Artists Jeremy McKane in collaboration with surfer and model Ashley Baxter will feature object sculptures and prints from traveling to the most polluted beach in America, Kamilo Beach, Hawaii. Trying to capture the beauty and fluidity of a woman underwater became difficult when the artist was confronted with floating debris and trash buildup. Instead of pushing it aside, McKane felt compelled to address the bigger issue at hand: global solutions to prevent trash debris in the ocean.
“What is art if it doesn’t move people and make them think,” McKane said. “I should be the one to show the good and the bad of what I’m doing as a collective, compelling people to start a narrative. With ‘FOUND’, the viewer is compelled to think about not just their actions, but the actions of those around us.”
Environmental activism in art was not always the artist's’ vision when he started shooting models in pools and moved to capturing them underwater. The shore break became his muse, with the water, texture and sand creating a variable look that draws the eye in. The project grew legs and transformed into what he calls “LUCiD”, an open-ended odyssey and art piece used to encourage the viewer to think differently about plastics. It is the first of its kind, an art installation enabling the viewer to control it with their mind. If the user is able to create a present and calm state in their mind, they are rewarded with the beauty of a clean ocean, something that can be obtained in the real world.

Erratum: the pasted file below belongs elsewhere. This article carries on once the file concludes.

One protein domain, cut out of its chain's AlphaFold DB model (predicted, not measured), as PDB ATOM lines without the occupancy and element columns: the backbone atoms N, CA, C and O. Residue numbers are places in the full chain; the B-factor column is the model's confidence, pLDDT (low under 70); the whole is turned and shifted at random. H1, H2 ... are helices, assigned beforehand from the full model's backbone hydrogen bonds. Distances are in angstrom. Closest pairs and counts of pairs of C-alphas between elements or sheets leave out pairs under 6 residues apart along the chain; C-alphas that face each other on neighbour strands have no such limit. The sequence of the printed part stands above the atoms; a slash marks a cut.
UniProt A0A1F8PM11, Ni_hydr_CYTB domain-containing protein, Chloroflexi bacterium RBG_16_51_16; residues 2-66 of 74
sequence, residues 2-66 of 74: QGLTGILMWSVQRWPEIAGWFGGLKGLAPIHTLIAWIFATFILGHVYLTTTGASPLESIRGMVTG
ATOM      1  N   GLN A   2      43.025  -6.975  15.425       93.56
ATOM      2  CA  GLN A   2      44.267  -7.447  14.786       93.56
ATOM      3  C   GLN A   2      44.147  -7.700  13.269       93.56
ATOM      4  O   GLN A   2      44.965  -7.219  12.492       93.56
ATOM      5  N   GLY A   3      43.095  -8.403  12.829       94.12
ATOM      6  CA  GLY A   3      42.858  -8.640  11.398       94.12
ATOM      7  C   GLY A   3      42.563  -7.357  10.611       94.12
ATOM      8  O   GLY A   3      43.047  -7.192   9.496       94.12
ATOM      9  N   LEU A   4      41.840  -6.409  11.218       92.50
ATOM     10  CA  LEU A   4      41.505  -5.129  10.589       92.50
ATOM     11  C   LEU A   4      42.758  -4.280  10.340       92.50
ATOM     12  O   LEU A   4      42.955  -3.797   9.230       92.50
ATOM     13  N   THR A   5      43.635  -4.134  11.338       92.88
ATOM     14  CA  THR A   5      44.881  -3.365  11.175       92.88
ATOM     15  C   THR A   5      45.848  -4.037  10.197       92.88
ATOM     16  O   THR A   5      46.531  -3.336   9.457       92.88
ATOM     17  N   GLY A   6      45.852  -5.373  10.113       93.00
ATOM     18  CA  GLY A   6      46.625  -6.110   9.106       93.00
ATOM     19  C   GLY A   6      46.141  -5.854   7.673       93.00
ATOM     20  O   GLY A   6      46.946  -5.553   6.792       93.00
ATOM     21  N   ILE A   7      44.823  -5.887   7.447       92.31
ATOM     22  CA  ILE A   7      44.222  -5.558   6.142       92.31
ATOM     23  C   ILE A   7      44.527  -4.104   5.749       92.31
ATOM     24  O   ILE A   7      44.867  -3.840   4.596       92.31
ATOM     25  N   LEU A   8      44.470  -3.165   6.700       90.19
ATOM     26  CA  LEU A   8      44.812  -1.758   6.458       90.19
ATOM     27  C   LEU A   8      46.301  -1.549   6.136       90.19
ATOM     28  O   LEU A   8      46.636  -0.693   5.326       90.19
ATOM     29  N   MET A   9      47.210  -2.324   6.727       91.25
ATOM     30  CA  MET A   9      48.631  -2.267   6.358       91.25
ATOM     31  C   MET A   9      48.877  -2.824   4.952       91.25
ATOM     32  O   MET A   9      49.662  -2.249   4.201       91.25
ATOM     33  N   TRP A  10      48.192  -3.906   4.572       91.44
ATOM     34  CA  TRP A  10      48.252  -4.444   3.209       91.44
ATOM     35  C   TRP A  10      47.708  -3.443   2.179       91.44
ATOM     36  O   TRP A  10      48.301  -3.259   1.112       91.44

“We were raised in a culture to be careless without realizing the harm we do to our biosphere,” McKane said. “We use plastic products and throw them away, as if away existed. Protecting our environment changes if you change the way you think.”
“FOUND” is the artist’s way of carrying on what he set out to accomplish with “LUCiD”, while encouraging further conversation on the topic of ocean cleanup. The exhibition showcases interesting trash artifacts as art, confronting the viewer with the issue at hand.
“The ocean is dying and human life can’t survive on our planet with dead oceans,” McKane said. “Most of the air we breathe comes from phytoplankton in the ocean; this is an incredible issue I’m trying to bring to light.”
The exhibition is from 6 to 9 p.m. on Thursday, March 24 to Saturday, April 23 at the LEVEL GALLERY located at 2722 Logan Logan St., Dallas, TX 75215. A portion of the proceeds will benefit 5 Gyres, a community that fights ocean plastic pollution through education, science and activism. For more information visit www.level-gallery.com.